Role of Multinational Corporations in the Indian Economy: Prior to 1991 Multinational companies did not play much role in the Indian economy. In the pre-reform period the Indian economy was dominated by public enterprises. To preventconcentration of economic power industrial policy 1956 did not allow the private firms to growin size beyond a point. By definition multinational companies were quite big and operate inseveral countries.While multinational companies played a significant role in the promotion of growth and trade inSouth-East Asian countries they did not play much role in the Indian economy where import-substitution development strategy was followed. Since 1991 with the adoption of industrialpolicy of liberalisation and privatization rote of private foreign capital has been recognised asimportant for rapid growth of the Indian economy.Since source of bulk of foreign capital and investment are Multinational Corporation, they havebeen allowed to operate in the Indian economy subject to some regulations. The following arethe important reasons for this change in policy towards multinational companies in the post-reform period.1. Promotion of Foreign Investment:In the recent years, external assistance to developing countries has been declining. This isbecause the donor developed countries have not been willing to part with a larger proportion oftheir GDP as assistance to developing countries. MNCs can bridge the gap between therequirements of foreign capital for increasing foreign investment in India.The liberalised foreign investment pursued since 1991, allows MNCs to make investment inIndia subject to different ceilings fixed for different industries or projects. However, in someindustries 100 per cent export-oriented units (EOUs) can be set up. It may be noted, likedomestic investment, foreign investment has also a multiplier effect on income and employmentin a country.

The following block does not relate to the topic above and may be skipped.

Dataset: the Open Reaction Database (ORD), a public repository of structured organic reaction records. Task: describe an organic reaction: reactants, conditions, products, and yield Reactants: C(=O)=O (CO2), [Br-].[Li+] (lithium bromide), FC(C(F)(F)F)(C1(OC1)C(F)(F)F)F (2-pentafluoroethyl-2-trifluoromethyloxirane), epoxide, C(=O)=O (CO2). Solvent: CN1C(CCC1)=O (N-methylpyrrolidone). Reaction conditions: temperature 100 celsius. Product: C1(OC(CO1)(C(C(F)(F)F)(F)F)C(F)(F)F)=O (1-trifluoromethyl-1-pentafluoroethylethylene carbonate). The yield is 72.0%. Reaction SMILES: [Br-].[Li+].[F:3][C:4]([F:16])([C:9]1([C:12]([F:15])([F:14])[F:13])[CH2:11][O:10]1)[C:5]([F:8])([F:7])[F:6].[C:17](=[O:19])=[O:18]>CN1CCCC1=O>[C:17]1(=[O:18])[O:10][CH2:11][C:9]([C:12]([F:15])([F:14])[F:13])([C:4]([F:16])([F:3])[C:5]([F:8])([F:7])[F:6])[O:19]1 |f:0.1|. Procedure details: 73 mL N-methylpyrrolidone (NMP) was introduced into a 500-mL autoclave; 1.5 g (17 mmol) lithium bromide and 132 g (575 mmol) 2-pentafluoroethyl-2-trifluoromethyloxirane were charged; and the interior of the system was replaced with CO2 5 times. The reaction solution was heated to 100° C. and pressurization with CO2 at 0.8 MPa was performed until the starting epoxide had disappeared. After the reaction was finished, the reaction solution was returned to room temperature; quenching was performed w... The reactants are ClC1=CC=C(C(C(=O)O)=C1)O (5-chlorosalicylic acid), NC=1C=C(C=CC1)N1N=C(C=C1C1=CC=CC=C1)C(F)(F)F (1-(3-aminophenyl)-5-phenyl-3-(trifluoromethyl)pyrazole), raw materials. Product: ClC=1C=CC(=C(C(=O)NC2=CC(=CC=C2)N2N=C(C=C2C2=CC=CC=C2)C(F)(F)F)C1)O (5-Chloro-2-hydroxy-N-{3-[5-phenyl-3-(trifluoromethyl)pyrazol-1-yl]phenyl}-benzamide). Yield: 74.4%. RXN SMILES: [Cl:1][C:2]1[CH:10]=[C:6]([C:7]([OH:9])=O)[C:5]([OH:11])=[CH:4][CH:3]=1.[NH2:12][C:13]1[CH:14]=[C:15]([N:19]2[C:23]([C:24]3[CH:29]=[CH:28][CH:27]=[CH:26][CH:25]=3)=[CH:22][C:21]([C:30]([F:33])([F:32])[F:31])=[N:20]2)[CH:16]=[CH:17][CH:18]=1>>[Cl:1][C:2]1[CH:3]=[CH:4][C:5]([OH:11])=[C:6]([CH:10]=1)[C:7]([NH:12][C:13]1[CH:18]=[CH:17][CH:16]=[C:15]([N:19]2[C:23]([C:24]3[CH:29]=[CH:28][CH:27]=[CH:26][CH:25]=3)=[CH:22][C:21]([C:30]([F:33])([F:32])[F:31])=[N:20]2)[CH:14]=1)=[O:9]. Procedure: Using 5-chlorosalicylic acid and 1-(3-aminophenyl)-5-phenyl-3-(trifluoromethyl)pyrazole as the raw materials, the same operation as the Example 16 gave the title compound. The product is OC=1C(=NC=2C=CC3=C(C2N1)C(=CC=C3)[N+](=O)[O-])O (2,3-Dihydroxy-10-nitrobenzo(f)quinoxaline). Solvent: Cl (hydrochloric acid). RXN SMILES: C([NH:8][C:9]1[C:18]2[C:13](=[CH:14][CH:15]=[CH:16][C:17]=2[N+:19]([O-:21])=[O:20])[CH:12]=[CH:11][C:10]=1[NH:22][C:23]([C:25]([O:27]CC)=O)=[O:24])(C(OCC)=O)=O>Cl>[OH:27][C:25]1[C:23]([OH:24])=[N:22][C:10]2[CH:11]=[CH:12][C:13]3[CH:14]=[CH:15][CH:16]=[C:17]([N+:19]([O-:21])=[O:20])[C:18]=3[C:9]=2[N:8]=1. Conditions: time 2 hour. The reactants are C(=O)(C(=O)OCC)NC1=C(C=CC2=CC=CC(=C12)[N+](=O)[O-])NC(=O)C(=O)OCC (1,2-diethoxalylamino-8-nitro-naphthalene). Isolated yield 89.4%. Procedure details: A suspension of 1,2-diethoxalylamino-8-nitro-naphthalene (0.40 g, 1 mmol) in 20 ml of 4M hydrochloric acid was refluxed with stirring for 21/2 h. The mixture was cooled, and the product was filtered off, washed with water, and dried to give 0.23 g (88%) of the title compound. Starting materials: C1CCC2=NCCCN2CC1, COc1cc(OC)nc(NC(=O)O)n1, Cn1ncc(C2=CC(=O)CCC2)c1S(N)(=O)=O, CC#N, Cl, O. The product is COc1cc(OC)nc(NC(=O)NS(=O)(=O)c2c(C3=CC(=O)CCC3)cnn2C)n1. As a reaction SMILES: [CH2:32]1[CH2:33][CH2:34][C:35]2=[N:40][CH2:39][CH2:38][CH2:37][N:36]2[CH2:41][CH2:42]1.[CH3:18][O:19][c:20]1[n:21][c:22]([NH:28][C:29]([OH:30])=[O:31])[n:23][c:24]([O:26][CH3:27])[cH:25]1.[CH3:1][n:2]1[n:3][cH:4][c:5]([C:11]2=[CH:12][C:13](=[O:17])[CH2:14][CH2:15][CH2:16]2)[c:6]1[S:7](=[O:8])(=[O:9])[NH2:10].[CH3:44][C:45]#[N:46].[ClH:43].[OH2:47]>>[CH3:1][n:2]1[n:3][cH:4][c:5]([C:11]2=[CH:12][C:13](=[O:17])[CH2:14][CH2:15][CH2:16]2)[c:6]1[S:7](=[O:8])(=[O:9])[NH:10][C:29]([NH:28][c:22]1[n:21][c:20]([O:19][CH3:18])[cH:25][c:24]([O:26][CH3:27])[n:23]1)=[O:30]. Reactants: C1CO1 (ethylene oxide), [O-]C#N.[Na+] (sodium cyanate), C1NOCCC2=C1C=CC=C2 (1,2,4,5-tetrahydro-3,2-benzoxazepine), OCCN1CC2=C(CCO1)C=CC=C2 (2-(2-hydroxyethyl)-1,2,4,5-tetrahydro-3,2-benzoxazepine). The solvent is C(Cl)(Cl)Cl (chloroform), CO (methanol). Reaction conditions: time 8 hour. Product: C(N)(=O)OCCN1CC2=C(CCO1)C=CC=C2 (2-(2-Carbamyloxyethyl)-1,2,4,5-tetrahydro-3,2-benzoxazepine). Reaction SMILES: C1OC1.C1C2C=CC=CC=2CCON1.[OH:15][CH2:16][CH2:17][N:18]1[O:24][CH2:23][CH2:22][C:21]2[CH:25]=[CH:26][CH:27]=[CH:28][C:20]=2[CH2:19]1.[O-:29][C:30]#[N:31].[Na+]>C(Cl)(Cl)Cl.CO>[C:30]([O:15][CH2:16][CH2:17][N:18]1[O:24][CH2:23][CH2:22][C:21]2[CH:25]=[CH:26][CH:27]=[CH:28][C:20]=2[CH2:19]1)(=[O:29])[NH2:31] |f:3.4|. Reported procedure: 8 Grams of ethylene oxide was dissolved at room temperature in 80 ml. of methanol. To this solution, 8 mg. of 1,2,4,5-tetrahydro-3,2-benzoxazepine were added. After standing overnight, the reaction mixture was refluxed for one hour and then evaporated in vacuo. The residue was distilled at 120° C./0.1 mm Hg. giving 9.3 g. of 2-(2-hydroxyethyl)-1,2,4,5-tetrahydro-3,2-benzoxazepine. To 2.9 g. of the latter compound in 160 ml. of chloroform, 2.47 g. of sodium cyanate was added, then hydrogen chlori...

For example, the effect of Suzuki firm’s investment in Maruti Udyog manufacturing cars is notconfined to income and employment for the workers and employees of Maruti Udyog but goesbeyond that. Many workers are employed in dealer firms who sell Maruti cars.Moreover, many intermediate goods are supplied by Indian suppliers to Maruti Udyog and forthis many workers are employed by them to manufacture various parts and components used inMaruti cars. Thus their incomes also go up by investment by a Japanese multinational in MarutiUdyog Limited in India.2. Non-Debt Creating Capital inflows:In pre-reform period in India when foreign direct investment by MNCs was discouraged, werelied heavily on external commercial borrowing (ECB) which was of debt-creating capitalinflows. This raised the burden of external debt and debt service payments reached the alarmingfigure of 35 per cent of our current account receipts.